Commentary, National Commentary

Senator Saslaw’s Richmond Report

There is normally a bit of drama filling the final days of the legislative session that coincides with the end of terms of office, but this year proved to be exponential for the Senate. Eight seasoned Senators have announced their decision to end their careers in public service to the Commonwealth. As the redrawn districts become the playing field for the upcoming election cycle, new candidates are emerging to fill the open seats and challenge current incumbents. The new class of legislators will be sworn in on January 10, 2024, bringing with them vastly different perspectives and experiences to the legislative process.

Among the list of people departing the General Assembly for a final time are a number of seasoned legislators from Northern Virginia, who have steadfastly represented our region and the Commonwealth. Two of those leaving are Senator Janet Howell, who has over 30 years of service, and Delegate Eileen Filler-Corn, Virginia’s first female Speaker of the House. The legislators not returning are leaving a void of power as many of those currently serving hold key positions as prominent committee and subcommittee chairs. With these positions, our region has been guaranteed a seat at the table and ensured our collective voice has been heard through the years.

As we approach a new election season, we must remember that elections have consequences. Whoever wins the majority, will have the power to craft legislation and a budget with implications for decades to come. Now is the time to determine the direction of Virginia. The primary on June 20th is rapidly approaching, with early voting beginning on Saturday, May 6th. Be sure to update your voter registration if your address has changed and be aware of the new districts at play. 

This year’s elections will be critical to maintain and continue the progress we are striving toward––both in Northern Virginia and the Commonwealth as a whole. The election will shape the outcome of women’s reproductive rights, gun violence prevention, public school funding, and so much more. We have already seen countless attacks on those very principles. Senate Democrats are the only reason Virginia is not moving backward. We have protected our rights and values from Republican attacks both in legislation and the budget.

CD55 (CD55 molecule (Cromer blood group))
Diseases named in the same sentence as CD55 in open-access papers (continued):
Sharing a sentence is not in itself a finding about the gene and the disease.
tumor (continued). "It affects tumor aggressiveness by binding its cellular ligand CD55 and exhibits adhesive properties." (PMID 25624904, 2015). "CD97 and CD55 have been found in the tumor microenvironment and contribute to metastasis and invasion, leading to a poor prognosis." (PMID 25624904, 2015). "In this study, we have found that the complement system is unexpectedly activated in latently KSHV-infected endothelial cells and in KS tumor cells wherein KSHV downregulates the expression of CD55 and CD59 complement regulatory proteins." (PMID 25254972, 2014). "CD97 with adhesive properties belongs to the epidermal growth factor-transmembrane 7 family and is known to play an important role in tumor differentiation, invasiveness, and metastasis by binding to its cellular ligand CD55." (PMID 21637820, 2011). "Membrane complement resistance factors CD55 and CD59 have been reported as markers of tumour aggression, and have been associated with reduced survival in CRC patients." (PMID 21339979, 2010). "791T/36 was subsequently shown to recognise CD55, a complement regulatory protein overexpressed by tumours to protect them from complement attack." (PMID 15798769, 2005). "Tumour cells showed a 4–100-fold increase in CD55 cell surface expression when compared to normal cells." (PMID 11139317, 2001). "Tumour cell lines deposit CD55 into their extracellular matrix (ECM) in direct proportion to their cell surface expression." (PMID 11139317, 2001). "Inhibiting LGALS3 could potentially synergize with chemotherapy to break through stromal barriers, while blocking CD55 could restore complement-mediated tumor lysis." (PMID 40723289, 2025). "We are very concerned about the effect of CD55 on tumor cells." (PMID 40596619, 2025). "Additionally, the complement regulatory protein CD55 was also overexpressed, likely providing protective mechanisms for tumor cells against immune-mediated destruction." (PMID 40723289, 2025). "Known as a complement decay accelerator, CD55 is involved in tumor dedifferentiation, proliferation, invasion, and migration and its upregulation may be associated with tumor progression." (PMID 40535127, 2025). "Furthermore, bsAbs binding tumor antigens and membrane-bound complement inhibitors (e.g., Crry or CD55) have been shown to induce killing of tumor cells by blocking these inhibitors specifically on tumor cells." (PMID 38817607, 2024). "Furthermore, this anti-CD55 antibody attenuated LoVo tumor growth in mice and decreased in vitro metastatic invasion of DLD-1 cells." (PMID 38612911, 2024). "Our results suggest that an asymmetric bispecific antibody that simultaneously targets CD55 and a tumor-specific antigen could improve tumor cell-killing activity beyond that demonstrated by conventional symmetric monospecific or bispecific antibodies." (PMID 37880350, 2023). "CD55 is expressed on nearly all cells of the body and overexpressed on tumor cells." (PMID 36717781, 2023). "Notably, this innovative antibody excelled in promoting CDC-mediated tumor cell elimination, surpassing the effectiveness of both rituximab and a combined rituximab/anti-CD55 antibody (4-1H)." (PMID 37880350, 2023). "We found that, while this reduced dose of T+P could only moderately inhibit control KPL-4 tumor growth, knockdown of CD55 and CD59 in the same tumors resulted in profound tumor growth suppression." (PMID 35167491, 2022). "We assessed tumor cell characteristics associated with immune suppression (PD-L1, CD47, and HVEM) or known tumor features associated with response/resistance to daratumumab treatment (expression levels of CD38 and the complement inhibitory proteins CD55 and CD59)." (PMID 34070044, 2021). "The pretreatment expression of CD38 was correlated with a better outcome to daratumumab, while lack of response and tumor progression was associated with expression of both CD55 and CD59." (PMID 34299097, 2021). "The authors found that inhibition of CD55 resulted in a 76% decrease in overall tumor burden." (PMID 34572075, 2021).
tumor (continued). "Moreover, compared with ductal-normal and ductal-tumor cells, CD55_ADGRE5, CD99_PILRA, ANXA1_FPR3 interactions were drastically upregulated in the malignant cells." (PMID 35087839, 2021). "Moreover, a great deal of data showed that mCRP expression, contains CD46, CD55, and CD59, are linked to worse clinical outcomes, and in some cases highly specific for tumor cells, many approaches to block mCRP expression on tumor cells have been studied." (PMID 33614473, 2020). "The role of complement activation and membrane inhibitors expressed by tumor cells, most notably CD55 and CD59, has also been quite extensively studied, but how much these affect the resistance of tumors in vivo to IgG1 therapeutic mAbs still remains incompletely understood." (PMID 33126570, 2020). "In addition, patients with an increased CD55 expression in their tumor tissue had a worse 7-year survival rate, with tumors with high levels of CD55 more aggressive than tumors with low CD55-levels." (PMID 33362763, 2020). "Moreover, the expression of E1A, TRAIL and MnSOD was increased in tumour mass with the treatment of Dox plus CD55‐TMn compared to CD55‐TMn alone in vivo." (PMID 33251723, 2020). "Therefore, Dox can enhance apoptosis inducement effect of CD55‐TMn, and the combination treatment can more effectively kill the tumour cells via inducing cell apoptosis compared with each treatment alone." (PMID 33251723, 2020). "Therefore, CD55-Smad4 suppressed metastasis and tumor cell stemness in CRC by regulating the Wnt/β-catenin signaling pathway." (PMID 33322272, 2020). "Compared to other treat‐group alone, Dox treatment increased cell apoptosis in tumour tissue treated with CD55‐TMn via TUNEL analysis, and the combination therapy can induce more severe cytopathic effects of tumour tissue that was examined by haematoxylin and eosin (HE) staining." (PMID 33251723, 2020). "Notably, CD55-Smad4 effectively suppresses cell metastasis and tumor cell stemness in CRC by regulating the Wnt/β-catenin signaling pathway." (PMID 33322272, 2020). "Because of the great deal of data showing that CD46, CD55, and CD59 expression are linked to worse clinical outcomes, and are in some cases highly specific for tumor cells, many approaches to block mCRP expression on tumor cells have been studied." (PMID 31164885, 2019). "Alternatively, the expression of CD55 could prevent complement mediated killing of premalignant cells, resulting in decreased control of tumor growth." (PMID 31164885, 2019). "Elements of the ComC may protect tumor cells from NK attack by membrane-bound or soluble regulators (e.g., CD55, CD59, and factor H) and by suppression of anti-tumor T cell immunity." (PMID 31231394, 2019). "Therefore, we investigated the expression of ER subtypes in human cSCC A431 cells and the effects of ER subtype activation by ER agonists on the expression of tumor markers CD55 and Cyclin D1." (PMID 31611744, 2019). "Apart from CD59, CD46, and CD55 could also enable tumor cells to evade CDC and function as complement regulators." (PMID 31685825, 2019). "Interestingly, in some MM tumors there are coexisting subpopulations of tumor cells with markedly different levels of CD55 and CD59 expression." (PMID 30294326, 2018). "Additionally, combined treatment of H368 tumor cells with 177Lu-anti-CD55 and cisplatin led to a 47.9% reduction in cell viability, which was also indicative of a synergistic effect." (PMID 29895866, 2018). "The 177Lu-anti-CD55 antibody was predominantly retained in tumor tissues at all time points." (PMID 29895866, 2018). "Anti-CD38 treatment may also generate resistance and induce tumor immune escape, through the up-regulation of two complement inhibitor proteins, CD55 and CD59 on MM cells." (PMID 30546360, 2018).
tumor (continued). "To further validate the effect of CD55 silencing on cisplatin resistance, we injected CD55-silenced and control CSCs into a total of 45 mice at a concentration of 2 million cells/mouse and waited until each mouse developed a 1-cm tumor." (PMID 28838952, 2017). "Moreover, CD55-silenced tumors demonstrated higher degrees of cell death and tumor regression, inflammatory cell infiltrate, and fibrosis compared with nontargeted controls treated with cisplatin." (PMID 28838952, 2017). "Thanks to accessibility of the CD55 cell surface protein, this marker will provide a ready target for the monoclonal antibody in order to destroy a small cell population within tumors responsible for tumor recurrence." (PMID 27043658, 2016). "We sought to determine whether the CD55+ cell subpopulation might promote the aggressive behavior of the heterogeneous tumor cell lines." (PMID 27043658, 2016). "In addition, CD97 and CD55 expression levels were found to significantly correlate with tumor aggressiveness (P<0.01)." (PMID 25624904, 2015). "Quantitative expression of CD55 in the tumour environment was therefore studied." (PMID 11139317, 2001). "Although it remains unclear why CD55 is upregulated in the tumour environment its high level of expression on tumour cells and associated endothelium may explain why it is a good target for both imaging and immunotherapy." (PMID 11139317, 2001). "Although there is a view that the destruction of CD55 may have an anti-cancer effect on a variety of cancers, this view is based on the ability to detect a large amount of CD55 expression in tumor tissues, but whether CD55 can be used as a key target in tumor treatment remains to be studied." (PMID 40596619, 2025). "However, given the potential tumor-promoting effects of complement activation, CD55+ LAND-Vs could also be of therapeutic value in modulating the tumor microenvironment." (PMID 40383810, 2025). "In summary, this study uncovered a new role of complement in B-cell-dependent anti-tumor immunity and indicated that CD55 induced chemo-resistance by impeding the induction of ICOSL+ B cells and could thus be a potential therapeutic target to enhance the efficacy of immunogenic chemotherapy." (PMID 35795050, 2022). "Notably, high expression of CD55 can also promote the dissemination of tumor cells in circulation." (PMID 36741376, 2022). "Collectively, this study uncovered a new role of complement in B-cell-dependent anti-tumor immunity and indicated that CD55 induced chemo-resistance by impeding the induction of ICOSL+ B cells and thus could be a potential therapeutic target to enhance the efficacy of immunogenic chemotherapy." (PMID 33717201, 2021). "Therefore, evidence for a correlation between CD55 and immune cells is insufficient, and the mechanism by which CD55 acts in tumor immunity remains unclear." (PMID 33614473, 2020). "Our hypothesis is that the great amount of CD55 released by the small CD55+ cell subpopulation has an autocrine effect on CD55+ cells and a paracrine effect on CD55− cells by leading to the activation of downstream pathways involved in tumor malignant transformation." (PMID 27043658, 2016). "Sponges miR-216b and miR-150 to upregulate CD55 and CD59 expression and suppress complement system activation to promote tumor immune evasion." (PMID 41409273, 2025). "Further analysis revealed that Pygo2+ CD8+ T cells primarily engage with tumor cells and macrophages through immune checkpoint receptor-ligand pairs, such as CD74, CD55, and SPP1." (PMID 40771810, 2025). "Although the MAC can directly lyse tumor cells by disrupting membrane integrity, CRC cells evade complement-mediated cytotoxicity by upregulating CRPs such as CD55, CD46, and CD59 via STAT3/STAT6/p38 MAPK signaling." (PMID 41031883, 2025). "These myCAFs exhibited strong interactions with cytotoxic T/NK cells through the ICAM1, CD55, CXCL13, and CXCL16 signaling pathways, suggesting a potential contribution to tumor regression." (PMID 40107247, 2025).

Reaching a compromise on this year’s budget has been a challenge. As we work toward a bipartisan agreement, we are keeping in mind current economic forecasts. With economists predicting a recession in the near future, we are slowing down negotiations and biding our time. Having an accurate revenue estimate is key to fiscally responsible spending. It would be too risky to jump on a budget proposal with high-dollar spending and uncertain revenues on the horizon. Not to mention, this budget is simply to allocate the existing surplus. Prior to adjournment, we passed a ‘skinny’ budget to fund a few essential expenditures. Making that list was a $250 million to fix the Department of Education’s miscalculation announced back in February, as well as a mandatory rainy-day contribution and a technical fix to the Virginia Retirement System. The existing biennium budget, which was passed in the 2022 session, will stay in effect until we can reach an agreement on how to distribute the surplus.

At the end of March, we saw yet another horrific act of gun violence, this time in Nashville, Tennessee. After the attack, we learned the shooter was able to legally purchase seven guns while simultaneously undergoing treatment for an emotional disorder. There were no red flag laws to prevent or delay the shooter from legally purchasing and possessing these highly lethal weapons. Back in 2020, under a Democratic Governor, House, and Senate, we were able to pass red flag laws that prevent guns from getting into the wrong hands. Just this past session, Republicans attempted to reverse some of those efforts by relaxing gun purchasing and ownership laws. Our Democratic majority in the Senate was the only shield to prevent those irresponsible measures from becoming law.

As I continue to serve out my final months in office, please reach out with any questions, concerns, or constituent requests. My staff can be reached at


  • Dick Saslaw

    Dick Saslaw represents the 35th District in the Virginia State Senate. He may be emailed at